Trump’s debate performance makes it clear: Be sure to vote

Republican presidential nominee Donald Trump spoke during the presidential debate Monday.
Republican presidential nominee Donald Trump spoke during the presidential debate Monday. Win McNamee/Getty Images

There was a moment — actually a few long moments — early on during Monday’s presidential debate when my heart rate began to accelerate.

Donald Trump did not drool on himself. He did not rant. He strung together a couple of cogent sentences. You could almost — almost — picture him behind the world’s most important desk.

And then he began to channel his inner Professor Irwin Corey, the double-talking nonsensical comedian who apparently was Trump’s tutor for his date with destiny and Hillary Clinton.

I defy you to read the transcript of his answers to questions put to him in the latter part of that debate and not deem it worthy of Corey, who in true Trumpian tradition has billed himself as “The World’s Foremost Authority.’’


But there’s nothing funny about any of this.

Like many, I had predicted doom for Trump’s candidacy a long time ago. No way could this bilious blowhard, this craven bully, this man to whom truth is an alien, ever be deemed worthy of the presidency. Millions have now disagreed. The race is frighteningly close.

As I drove to work Tuesday, I took the scenic route, making sure to pass small town halls along the way. Surely, the lines of deeply worried, unregistered voters standing before town clerk counters would stretch into the street.

I didn’t see any of that. But Secretary of State Bill Galvin says the numbers are climbing. On Monday alone, more than 10,000 registered to vote online. By the Oct. 19 deadline, he expects upward of 4.5 million voters registered.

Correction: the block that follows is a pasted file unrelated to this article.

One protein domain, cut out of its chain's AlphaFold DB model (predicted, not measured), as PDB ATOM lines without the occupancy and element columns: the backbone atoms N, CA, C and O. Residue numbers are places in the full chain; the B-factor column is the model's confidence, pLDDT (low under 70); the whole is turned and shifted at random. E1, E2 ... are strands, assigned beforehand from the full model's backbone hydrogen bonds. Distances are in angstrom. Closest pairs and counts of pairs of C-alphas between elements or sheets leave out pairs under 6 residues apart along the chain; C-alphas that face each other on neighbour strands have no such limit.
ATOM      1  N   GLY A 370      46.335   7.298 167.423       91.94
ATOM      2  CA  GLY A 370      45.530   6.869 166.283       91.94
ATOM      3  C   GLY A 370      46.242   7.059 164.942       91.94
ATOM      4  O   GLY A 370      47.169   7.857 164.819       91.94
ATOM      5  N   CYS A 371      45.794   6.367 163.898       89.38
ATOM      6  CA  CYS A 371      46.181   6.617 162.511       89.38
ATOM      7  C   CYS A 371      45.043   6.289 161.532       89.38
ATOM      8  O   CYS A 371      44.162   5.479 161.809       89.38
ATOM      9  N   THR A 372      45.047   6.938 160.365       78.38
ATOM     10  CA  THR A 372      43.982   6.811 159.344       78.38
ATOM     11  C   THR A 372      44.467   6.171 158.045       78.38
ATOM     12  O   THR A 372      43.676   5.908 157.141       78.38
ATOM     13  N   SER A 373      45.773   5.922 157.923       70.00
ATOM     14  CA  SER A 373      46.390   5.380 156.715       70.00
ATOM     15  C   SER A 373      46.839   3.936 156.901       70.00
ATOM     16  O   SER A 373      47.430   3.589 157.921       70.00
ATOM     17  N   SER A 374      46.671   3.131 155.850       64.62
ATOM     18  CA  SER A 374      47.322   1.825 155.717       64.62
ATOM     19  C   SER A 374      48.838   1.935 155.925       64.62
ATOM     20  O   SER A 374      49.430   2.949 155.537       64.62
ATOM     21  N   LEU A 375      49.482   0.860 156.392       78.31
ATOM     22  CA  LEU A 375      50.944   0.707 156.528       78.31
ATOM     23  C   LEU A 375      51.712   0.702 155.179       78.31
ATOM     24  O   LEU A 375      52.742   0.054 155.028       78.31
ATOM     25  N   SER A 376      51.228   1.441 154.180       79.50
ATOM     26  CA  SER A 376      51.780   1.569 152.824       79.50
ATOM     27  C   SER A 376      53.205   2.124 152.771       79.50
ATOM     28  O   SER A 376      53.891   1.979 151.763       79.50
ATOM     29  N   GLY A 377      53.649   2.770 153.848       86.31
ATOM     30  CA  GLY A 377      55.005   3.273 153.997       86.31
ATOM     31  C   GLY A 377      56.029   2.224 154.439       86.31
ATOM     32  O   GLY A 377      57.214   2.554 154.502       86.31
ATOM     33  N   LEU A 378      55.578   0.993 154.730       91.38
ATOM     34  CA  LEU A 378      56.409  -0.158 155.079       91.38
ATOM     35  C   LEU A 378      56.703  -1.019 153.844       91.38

“The historic aspect of Mrs. Clinton’s candidacy and the uniqueness of Mr. Trump’s are what’s driving it,’’ Galvin said.

Some of that was on display Tuesday afternoon at the Pine Street Inn, where homeless men and women embraced their franchise during a special voter registration event.


“I’m not only voting, I’m voting and praying,’’ said Nadine Moore, 58, who has been an inn guest since December. “They’re cutting a lot of programs for the homeless [elsewhere] and the elderly and the disabled. That’s what at stake for me.’’

Emmanuel Ramos, 46, works as a surgical technologist but, because of Boston’s high-priced housing stock, sleeps at Pine Street. “You can tell the quality of society by looking at its poorest population,’’ he told me. “There’s an imbalance in our social and economic structure.’’

Lyndia Downie, Pine Street’s president, said many believe her guests to be voiceless as well as homeless. They’re wrong, she said.

“They’re paying attention to this stuff,’’ Downie said. “They read the papers and watch television. Everybody here is somebody’s daughter, son, brother, mother, father. They weren’t born here. They’re here through bad luck and sometimes bad choices. Nobody wants to be here.

“There’s so much grace in these people. They’ve been through so much. We hope everybody has some constituency out there.’’

Election Day matters at Pine Street. It matters on all streets.

I was still a schoolboy when Barry Goldwater ran against President Lyndon Johnson in 1964. But I was old enough to be frightened. Our parents and the nuns at school told us that he was too dangerous to control our nuclear arsenal. Sound familiar?

And, compared to Trump, Goldwater was Winston Churchill.

Massachusetts is not in play this year. Hillary Clinton would have to be indicted between now and Nov. 8 to lose here.


But if Trump were to be elected president — no longer out of the question — any registered voter, any eligible voter, who sits this one out will have some explaining to do when the grandkids ask what they did on Election Day 2016.

“Do people really want to admit to their children or their co-workers that they didn’t vote?” Galvin asked. “That’s ridiculous. One of these two people is going to be president of the United States. You have to decide.’’

Two bad choices? Noxious political climate? Dysfunctional government? Rigged system? Months and years from now, those excuses may sound so hollow to those who had to endure the consequences.

Thomas Farragher is a Globe columnist. He can be reached at thomas.farragher@globe.com.